Finding work experience


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Presentation by Claire Ward, careers adviser

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  • Make sure you make good applications & spend time on them- treat them like you would a job application
  • Finding work experience

    1. 1. Finding work experience, placements and internships
    2. 2. Session will cover: • What do you mean by work experience • Why should you do it? • How to set up your own work experience & finding contacts • Formal work experience schemes & internships • Volunteering • How Careers & Employability can help
    3. 3. What do you mean by work experience? Work experience is essentially any form of experience that you undertake to increase your understanding of work and could be: - Sandwich/ industrial placements - Work-based project - Work placements - Internship/ Summer Internships - Voluntary work - Work shadowing/ work tasters - Vacation schemes/ vacation placements
    4. 4. Definitions • Sandwich placements- assessed paid experience often 1 year, as part of student course • Work based project- specific piece of assessed work for a course based on some experience with an employer • Work placement- short period of work experience, paid or unpaid, and is part of course of study and an agreed period of time eg. social work/ teaching • Internship- placement within an organisation sometimes over the summer period (increasingly being used by large companies ) • Vacation schemes/ vacation placements- usually take place over summer or Easter vacations (and sometimes Christmas) and are similar to internships (eg. law firms) • Voluntary work- any type of work undertaken for no payment in your spare time (usually longer term) • Work Shadowing/ work tasters- observing a member of staff working in an organisation & so gains an understanding of what the job entails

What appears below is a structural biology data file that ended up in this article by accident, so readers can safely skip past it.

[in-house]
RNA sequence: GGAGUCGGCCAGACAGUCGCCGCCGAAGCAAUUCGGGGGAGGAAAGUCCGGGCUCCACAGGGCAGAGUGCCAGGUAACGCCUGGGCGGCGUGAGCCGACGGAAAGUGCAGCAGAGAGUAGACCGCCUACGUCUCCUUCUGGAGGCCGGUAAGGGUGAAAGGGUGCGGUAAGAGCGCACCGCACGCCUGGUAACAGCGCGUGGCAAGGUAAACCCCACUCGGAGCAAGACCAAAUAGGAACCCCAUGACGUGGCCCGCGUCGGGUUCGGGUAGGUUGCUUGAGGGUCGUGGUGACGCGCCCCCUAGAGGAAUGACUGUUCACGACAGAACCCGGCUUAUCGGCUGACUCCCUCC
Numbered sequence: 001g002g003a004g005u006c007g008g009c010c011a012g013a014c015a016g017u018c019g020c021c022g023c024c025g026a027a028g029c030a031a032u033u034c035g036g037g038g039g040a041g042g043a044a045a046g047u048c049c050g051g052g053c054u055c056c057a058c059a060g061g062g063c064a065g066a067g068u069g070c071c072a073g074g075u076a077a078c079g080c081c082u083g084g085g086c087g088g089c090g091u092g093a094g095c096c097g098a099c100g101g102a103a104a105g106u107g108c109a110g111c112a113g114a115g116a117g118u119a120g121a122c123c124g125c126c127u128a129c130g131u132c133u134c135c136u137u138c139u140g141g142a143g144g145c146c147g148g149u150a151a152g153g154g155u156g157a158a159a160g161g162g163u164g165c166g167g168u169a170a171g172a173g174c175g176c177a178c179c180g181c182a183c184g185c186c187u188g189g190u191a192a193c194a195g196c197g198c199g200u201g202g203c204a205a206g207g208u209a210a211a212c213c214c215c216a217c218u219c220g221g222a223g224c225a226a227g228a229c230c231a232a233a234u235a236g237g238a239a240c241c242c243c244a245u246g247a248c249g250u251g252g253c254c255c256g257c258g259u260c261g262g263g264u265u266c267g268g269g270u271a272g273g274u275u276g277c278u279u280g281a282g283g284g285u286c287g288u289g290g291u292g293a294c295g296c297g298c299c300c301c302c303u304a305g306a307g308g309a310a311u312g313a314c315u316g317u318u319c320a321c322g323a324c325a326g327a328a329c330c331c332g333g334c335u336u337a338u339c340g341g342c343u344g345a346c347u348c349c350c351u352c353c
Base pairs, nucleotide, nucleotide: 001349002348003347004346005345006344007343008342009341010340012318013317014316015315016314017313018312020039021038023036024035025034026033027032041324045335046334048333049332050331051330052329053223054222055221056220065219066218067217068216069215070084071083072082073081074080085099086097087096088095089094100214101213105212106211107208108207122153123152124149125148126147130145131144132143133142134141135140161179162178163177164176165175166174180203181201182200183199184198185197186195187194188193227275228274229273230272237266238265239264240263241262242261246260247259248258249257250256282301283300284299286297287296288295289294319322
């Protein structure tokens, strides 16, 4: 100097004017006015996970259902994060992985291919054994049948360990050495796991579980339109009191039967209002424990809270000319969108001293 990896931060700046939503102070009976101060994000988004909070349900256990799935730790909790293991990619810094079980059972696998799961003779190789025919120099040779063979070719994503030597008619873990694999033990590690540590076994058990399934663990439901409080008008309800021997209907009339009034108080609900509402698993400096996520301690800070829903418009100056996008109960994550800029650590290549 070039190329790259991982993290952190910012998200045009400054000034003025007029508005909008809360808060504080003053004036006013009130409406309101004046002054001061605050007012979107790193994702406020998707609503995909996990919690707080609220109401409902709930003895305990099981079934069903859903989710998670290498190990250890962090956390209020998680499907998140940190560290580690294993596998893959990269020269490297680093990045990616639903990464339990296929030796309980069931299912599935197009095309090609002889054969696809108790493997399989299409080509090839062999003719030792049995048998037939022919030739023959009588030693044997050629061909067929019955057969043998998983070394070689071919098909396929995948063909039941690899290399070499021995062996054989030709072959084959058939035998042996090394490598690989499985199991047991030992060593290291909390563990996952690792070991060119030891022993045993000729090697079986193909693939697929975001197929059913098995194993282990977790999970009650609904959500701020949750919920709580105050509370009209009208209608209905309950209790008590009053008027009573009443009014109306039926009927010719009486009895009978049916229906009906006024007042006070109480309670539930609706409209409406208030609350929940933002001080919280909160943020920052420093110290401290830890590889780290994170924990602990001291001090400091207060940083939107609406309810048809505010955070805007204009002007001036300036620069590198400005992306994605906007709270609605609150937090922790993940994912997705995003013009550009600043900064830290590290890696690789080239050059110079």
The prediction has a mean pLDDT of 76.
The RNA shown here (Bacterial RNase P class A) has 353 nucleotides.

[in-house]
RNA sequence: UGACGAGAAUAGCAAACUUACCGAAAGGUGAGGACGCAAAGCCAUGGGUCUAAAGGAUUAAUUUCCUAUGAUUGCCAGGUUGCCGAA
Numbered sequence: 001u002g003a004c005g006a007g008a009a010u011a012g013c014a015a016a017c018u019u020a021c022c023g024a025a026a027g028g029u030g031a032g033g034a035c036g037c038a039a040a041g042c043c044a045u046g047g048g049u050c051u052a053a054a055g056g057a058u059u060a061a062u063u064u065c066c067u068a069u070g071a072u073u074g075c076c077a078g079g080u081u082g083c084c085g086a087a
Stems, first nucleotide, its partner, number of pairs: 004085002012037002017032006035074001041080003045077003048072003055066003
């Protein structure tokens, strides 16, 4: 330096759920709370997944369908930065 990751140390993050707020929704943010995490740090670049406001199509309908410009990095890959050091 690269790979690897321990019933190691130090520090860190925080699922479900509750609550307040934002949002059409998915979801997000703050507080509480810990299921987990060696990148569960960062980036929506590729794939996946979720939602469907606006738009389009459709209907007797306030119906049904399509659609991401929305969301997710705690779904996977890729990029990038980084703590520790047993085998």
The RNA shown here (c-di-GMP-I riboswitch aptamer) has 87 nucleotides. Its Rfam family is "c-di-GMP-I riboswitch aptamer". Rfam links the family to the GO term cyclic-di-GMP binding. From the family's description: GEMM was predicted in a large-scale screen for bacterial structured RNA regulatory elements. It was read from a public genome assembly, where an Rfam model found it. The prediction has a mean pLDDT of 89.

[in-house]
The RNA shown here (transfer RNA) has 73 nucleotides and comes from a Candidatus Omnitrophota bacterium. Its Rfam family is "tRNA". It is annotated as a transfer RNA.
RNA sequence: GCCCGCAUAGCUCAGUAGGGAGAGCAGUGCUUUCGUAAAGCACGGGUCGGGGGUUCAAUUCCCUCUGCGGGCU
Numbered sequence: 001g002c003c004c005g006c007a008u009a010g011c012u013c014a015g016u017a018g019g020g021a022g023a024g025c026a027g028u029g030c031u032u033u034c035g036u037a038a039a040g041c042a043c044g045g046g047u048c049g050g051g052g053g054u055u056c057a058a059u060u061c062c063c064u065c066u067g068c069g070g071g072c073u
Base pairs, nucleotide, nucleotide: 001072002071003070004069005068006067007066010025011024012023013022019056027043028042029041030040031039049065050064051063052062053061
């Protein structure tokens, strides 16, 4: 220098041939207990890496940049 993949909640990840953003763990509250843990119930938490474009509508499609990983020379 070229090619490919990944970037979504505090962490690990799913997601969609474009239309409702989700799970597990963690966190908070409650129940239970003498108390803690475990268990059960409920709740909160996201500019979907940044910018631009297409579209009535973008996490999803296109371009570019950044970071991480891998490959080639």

5. 5. Why should I do it? The Benefits • Confirming your career choices (or confirming that you have made the wrong choice!). • Establishing a network of contacts to be used in the future, maybe for further work-experience opportunities or to help with finding a job after graduation. • Having some relevant work experience on your CV – adds prestige • Gaining an up to date work reference • Seeing work from the inside and gaining a realistic view of what is involved. • Developing more flexible communication skills and self-confidence. • A chance to apply some of the knowledge or skills you have gained so far to the real working world. • Some organisations increasingly view placements as part of their recruitment processes- impress and you could land a job!
    6. 6. Summer Internships - Internships work differently in different sectors and in different companies - Large corporations in areas of business, finance, retail, pharmaceuticals, law, engineering & IT will often have structured schemes - Deadlines often Jan/ March time - Mostly aimed at penultimate year students but there are some for 1st years (HSBC 1st year summer internship, RBS Easter Insight, Ernst & Young 1st year programmes) - Other sectors such as International Development, media, public services, environment may not offer structured schemes and you may need to try volunteering or speculative approaches
    7. 7. How to find opportunities If you have a career area in mind, investigate if there are advertised opportunities in that area. Many companies offer formal schemes. General websites include: - – dedicated site - - - agency based in London - – searchable database of summer internships - 1-4 month internship Our jobs database: (search under vacation) If you know the specific area that you are interested in, try some of the sector specific links from our website. Look in: